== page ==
From Kohukohu to Thames
Trip Start Jul 11, 2009
63Trip End Ongoing
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Where I stayed
Kohukohu once was a busy town when there was kauri timber and gum exported. Boasting with banks, shops and two newspapers! Nowadays it's a quiet little hideaway with no more than 220 inhabitants.
Refreshed but still a bit sleepy I get up early and are drawn by the homely atmosphere of the Tree House first. Through massiv windows you can view the crowns of trees and feel amidst and part of the forest. Lots of light is seeping in and enlightening all corners under the roof beams that have been dark the night before. To me it resembles a Montessori-play field, with wooden crates, woven baskets where various games and natural items like shells, ZAPFENn are kept to keep people entertained.
After an enormous breakfast we hop on the car to set over the Hokianga Harbour to Rawene by
In the snug warm car I enjoy the scenery passing by again, it makes me feel very relaxed, it´s almost meditative. There I silently invented the admiring-technique by only saying: aaa, ooo, uuu which I will teach Rene later on...
It seems not too far to the Kauri-Forest. Soon we hit the sign to the largest kauri tree of New Zealand: Tane Mahuta, named for the Maori god of the forests. This tree is 51,5 m high, but the following Father of the Forest (Te Matua Ngahere) is much more impressive because of the widest girth . Its diameter is 5m and with about 2000 years believed to be the oldest tree of NZL. Think of it, he could've witnessed Jesus birth! The street through the forest area stretches for 18km.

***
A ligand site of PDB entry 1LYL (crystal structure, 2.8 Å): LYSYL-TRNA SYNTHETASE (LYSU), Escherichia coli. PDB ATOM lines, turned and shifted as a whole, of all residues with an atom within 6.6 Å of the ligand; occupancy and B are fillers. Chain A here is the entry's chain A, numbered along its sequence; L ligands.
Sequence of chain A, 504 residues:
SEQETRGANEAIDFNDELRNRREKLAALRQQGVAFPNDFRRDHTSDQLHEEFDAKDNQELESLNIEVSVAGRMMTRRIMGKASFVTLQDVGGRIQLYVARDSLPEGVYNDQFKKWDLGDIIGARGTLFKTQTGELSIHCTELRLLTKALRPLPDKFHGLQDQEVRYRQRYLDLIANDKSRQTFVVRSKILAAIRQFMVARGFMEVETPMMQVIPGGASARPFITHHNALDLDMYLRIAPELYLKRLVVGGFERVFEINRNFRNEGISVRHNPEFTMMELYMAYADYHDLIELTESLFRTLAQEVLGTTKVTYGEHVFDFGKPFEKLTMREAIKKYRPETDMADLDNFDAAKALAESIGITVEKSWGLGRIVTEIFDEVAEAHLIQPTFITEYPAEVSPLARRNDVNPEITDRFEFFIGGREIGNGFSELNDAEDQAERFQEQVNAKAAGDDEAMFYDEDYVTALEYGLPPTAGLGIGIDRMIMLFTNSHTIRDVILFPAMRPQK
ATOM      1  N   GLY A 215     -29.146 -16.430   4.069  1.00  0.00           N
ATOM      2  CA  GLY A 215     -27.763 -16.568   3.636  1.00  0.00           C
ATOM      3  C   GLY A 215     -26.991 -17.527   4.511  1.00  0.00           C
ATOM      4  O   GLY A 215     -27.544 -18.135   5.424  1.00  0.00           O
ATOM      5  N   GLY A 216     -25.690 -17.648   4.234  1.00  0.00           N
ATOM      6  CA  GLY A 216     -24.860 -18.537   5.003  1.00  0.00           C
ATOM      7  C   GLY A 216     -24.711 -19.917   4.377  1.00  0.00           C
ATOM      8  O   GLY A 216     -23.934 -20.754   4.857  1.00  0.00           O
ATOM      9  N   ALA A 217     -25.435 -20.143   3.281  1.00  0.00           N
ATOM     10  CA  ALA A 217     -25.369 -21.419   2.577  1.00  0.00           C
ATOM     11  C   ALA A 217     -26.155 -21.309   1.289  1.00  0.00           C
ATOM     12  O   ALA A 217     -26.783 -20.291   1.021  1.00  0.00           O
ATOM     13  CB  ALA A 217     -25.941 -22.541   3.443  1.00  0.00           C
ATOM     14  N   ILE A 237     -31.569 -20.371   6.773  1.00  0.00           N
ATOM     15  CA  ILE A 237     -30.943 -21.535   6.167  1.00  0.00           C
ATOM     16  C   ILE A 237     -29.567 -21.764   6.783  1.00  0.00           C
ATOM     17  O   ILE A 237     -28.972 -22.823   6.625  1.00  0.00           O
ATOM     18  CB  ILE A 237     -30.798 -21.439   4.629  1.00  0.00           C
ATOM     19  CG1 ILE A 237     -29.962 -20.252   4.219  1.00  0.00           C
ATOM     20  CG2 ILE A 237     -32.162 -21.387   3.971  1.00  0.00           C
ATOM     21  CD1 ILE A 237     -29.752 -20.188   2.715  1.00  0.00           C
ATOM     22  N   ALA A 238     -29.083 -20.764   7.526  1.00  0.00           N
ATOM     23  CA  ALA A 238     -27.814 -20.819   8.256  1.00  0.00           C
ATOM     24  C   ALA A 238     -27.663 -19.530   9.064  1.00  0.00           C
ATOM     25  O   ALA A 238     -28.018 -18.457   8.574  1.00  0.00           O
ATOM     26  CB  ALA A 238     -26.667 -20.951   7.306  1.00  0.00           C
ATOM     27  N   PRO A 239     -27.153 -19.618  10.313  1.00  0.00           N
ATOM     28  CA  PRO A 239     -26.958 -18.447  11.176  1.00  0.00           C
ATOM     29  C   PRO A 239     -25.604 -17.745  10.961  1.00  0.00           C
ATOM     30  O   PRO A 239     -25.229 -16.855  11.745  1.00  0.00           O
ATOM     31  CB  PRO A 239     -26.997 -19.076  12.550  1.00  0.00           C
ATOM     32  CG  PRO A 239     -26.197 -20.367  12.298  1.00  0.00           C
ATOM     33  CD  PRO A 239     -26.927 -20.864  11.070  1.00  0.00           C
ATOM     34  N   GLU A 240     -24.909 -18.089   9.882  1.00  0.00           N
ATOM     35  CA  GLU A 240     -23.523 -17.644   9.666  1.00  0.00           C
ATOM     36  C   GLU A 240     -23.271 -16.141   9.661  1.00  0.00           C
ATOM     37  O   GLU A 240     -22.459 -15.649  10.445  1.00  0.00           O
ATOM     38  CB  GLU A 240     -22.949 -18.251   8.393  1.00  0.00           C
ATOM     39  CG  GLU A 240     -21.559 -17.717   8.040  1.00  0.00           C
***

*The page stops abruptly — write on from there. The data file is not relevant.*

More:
Afterr all this lush abundance we hit Brynderwyn Intersection and find the most breathtaking Swinging-Cow-Café there-cafés obviously always attract me... The swinging cow – kuuuuhl Muuhhh! Of course I got some shots for you!
For another two or tree hours the twin coastal discovery street leads through hilly, green landscape, someplace scattered with cows, elsewhere with sheep. The odd Takahe bird dangerously repeats to cross the street but won´t hurry up to much. Once in Dargaville civilisation seems to creep back into our lives and going through Aukland gives me a sensational feeling. As peaceful and adorable it`s been on the countryside I love the sight of the city!
On the coastal highway we cruise towards Coromandel Penisula where loads of Holiday makers turn up from Christmas to February. In Thames we stay in a former hotel, a remnant of the Goldrush of the 19th century. Than, the place counted 80 hotels which was even more than in Aukland!